Mariculture in Kotor area
Mussels and oysters in Ljuta
Mussel and oyster farm covering 1 ha area with 6 breeding lines, belonging to mariculturist Milošević Luka
By Vanja Petrović and Emilija Radulović Photo: Ranko Maraš
Luka Milošević, Lupomar, Ljuta
From what Luka says, mussels and oysters are the main specialty prepared according to his own recipe.
Equally important, as Luka says, is the “open-air office, the most beautiful in the world”, on the very shore of the sea.
Luka is a former sailor. In his work with shellfish he is driven by the love for his family, but nonetheless a desire for closeness and togetherness. On the other hand, his partners speak of moments of silence at the bottom of the sea as the main reasons to dive. In their words “there is no noise, only peace and calm”.
Luka explains why shellfish farming is typical of Boka Kotorska. Accordingly, the water in the bay is of high quality, and there are no strong sea currents which discourage the phytoplankton population growth. These are algae that are crucial in development of shellfish meat. Additionaly, he states that “There is a large influx of fresh water, from rivers, springs, and streams, which carries a huge amount of minerals that are necessary for a shellfish to create its hard shell.”
A very important thing that Luka points out, and which tells of the importance of the shellfish biology, is that they filter the water, which is “the best way to heal the sea”. According to experts, mussels filter as much as 70 liters of water in one day.
Mussels are actually mollusks, recognizable by their shell caps. At the narrower end, by byssal threads they are tied to the bottom. They live in clusters at an average depth of 1 meter, and can weigh up to 20 dkg and reach 15 cm in length, although the average specimen is about 4-6cm long and heavy as much as 4 dkg.
According to Luka, mussel meat is tasty, very nutritious and low in calories, and “pure protein”. They are rich in omega-3 fatty acids, vitamins and minerals (B-complex vitamins, vitamin C, folate, iron, phosphorus, manganese, selenium and zinc) and are credited with numerous medicinal properties especially for heart muscle health.
Precisely because of nutrition facts, mussel meat is in great demand, and it can be eaten raw, cooked (popularly “on buzara”) or fried.
They are grown on nursery lines or buoys connected by ropes.
“At the same time, the rope serves as a collecting tool for the young ones, but also as a strap to install breeding pergolas. I own about 220 pergolas in one line and each of them can bring about 10kg of mussels. It takes one mussel a year and a half to reach its harvest size “, explains Luka.
In November, the carrying ropes or collecting tools are being cleaned of mussels. The young mussels are being picked and packed in cylindrical nets. The net is being tied with a thin rope and hung on the same ropes. From November to November, mussels grow on the collecting tool, and from November in pergola until the beginning of April, when the harvest begins.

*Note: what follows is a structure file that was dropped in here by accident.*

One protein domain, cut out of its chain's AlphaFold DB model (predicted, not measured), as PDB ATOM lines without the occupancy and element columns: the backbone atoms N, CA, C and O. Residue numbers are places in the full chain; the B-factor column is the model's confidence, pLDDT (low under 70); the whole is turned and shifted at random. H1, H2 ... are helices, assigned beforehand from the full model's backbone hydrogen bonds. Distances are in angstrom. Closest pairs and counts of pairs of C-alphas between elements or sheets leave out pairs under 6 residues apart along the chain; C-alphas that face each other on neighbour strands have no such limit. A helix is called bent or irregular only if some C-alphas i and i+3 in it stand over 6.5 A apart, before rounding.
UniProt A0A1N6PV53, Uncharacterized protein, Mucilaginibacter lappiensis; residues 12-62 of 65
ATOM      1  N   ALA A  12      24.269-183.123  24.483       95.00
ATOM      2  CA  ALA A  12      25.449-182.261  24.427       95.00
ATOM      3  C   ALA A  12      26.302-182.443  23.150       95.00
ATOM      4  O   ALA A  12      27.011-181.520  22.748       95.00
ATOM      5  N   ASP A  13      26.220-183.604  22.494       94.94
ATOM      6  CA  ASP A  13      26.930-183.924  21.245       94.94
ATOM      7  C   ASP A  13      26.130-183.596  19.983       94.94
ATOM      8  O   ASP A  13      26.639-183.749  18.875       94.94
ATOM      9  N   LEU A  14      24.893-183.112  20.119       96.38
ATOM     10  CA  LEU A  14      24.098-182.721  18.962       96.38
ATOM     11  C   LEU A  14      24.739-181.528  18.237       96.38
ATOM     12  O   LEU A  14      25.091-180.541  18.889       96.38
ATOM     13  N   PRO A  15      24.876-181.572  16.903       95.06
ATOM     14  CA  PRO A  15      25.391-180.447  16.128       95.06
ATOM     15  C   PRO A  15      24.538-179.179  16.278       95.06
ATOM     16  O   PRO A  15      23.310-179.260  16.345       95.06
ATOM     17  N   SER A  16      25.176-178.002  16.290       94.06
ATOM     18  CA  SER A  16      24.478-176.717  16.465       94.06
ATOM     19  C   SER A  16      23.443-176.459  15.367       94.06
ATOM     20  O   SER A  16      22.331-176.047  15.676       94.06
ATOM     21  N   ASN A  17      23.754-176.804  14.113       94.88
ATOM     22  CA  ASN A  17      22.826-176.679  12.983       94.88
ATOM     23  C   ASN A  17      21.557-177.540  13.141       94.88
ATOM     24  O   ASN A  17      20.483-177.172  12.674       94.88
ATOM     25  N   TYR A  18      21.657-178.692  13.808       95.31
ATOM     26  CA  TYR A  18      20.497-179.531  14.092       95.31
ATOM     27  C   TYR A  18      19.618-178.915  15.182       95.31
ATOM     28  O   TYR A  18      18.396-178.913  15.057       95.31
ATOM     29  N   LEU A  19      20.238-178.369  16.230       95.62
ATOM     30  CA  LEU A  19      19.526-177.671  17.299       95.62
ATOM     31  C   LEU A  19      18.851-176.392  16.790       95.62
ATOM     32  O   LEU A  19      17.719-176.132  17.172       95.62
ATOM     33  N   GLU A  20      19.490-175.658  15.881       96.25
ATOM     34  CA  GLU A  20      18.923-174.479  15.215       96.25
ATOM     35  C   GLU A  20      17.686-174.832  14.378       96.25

Next is the story of oyster shells, better known as the best “aphrodisiac”.
“As for oysters, their growing process is a bit longer, it takes 3 years to reach the consumable size (6 cm). It is grown by placing collectors first. Personally, I use the traditional way, used pergolas made of mussels that I hang on breeding lines ”.
Luka explains that all shellfish grow very fast at the beginning, and can even double their size in one day. Their larvae float on the surface. After 7 days they transform into shells that remain in the shallow water not deeper than one meter, along the shores. Not so often mussels thrive in deeper water due to a large number of fish species that prey upon them.
Regulations often do not support their efforts, although there is a good cooperation with the Ministry of Agriculture and the local Secretariat for Entrepreneurship, Communal Affairs and Transport.
This business lacks a processing infrastructure. The coronavirus confirmed but also clearly pointed out the problems of shellfish farmers. If there were community devices for cleaning and storage of mussels, the state would not have to help in purchase of products. This way, the products could be distributed to local supermarkets, or even intended for export.
In Luka’s opinion, mariculture is in danger of disappearing. Although mariculturists are engaged in many useful activities, for example the fact that shellfish they produce enrich marine habitats, at the same time filtering the sea, they do not get adequate subsidies for what they do. As Luka says, “We give to the sea.”
He goes on to talk about development of the farm, and problems that occur in application for European funds precisely because of the restrictive regulations that stand out as the main obstacle to further development. Nevertheless, there is a strong will and a potential to brand domestic quality shellfish from Boka. Therefore, Luka hopes that a joint action of the competent authorities would significantly improve the situation.
The Association of Shellfish Growers, which he heads, will certainly give its contribution in order to maintain the widely recognized quality of shellfish.